Windows, Linux grow while Unix stays flat (but undefeated)

Stability, not great growth, the market's mode

Windows and Linux operating systems are getting an ever-growing share of data center environments, as inexpensive x86 servers take over jobs once the domain of Unix operating systems, said Gartner.

But Unix use remains core in data centers, and while its revenue share is predicted to stay flat for the next five years -- from US$16.4 billion this year to US$16 billion in 2012 -- Gartner analysts this week said users of major Unix systems from Sun Microsystems, IBM and Hewlett-Packard Co. have nothing to worry about.

"Nobody is achieving great growth, but nobody is dying," said Gartner analyst John Enck, of the major Unix systems, adding that "there is stability."

Gartner, at its data center conference this week, said Windows is expected to get US$19.6 billion this year rising to US$22.2 billion by 2012. Linux, meanwhile, will grow from US$8.6 billion to US$12.2 billion over that same period.

"As a market, we want less complexity, we want fewer operating systems," said Enck.

Users will also continue to seek to simplify their environment, often by cutting back on the number of operating systems where possible. In an audience poll, the majority of attendees -- 80 percent -- were either reducing the number of supported operating systems or maintaining that number, with just one-fifth opting to add to their operating system mix.

Reducing the number of supported operating systems in a data center is easier said then done, said Frank Muller, senior director of IT technology and infrastructure support at HealthPartners, a health care provider, who was at the conference.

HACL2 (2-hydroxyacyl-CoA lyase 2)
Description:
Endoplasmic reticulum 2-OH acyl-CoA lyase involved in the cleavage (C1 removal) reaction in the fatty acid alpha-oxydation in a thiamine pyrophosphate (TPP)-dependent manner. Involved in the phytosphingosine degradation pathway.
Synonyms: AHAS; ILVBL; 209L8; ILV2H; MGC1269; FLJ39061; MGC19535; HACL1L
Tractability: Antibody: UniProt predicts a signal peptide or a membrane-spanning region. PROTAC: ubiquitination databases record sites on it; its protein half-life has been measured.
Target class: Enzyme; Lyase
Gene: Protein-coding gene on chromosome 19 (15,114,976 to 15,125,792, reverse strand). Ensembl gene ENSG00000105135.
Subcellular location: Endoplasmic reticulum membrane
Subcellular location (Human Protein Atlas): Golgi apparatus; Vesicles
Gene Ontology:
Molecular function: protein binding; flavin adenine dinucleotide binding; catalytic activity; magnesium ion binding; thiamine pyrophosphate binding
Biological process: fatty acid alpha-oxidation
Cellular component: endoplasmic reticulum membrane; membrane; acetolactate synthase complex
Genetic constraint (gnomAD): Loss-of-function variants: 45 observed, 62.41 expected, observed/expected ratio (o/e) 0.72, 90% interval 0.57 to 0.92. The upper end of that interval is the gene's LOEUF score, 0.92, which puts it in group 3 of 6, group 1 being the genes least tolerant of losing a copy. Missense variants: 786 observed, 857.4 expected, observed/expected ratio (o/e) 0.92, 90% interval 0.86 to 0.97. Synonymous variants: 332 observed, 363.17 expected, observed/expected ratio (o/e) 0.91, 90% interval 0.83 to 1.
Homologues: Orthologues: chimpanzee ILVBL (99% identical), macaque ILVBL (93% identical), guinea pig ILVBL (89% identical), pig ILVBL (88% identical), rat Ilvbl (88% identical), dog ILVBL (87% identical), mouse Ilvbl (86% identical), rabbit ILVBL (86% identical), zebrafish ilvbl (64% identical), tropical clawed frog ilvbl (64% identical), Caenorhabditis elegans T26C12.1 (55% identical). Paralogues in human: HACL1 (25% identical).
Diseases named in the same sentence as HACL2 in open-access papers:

Muller said he supports AIX, Windows, Linux, a mainframe system and HPUX. When he asked the provider of one application that runs on HPUX to move it to AIX, the vendor complied. So far so good.

But a year and half later, Muller said he ended up moving the application back to HPUX because he couldn't get the vendor's long-term support for keeping the application on AIX. "If the vendor isn't there from an application-point of view, I don't think you will make much headway," he said.

The total operating system in the server market is just over US$54 billion this year, with US$9.5 billion in the category of "other" encompassing all the other operating systems such as OpenVMS, mainframe operating systems and other Unix systems.

Keep up with the latest tech news, reviews and previews by subscribing to the Good Gear Guide newsletter.

Patrick Thibodeau

Computerworld
Comments are now closed.

Latest News Articles

Most Popular Articles

Follow Us

GGG Evaluation Team

Kathy Cassidy

STYLISTIC Q702

First impression on unpacking the Q702 test unit was the solid feel and clean, minimalist styling.

Anthony Grifoni

STYLISTIC Q572

For work use, Microsoft Word and Excel programs pre-installed on the device are adequate for preparing short documents.

Steph Mundell

LIFEBOOK UH574

The Fujitsu LifeBook UH574 allowed for great mobility without being obnoxiously heavy or clunky. Its twelve hours of battery life did not disappoint.

Andrew Mitsi

STYLISTIC Q702

The screen was particularly good. It is bright and visible from most angles, however heat is an issue, particularly around the Windows button on the front, and on the back where the battery housing is located.

Simon Harriott

STYLISTIC Q702

My first impression after unboxing the Q702 is that it is a nice looking unit. Styling is somewhat minimalist but very effective. The tablet part, once detached, has a nice weight, and no buttons or switches are located in awkward or intrusive positions.

Resources

Best Deals on GoodGearGuide

Compare & Save

Deals powered by WhistleOut
WhistleOut

Latest Jobs

Don’t have an account? Sign up here

Don't have an account? Sign up now

Forgot password?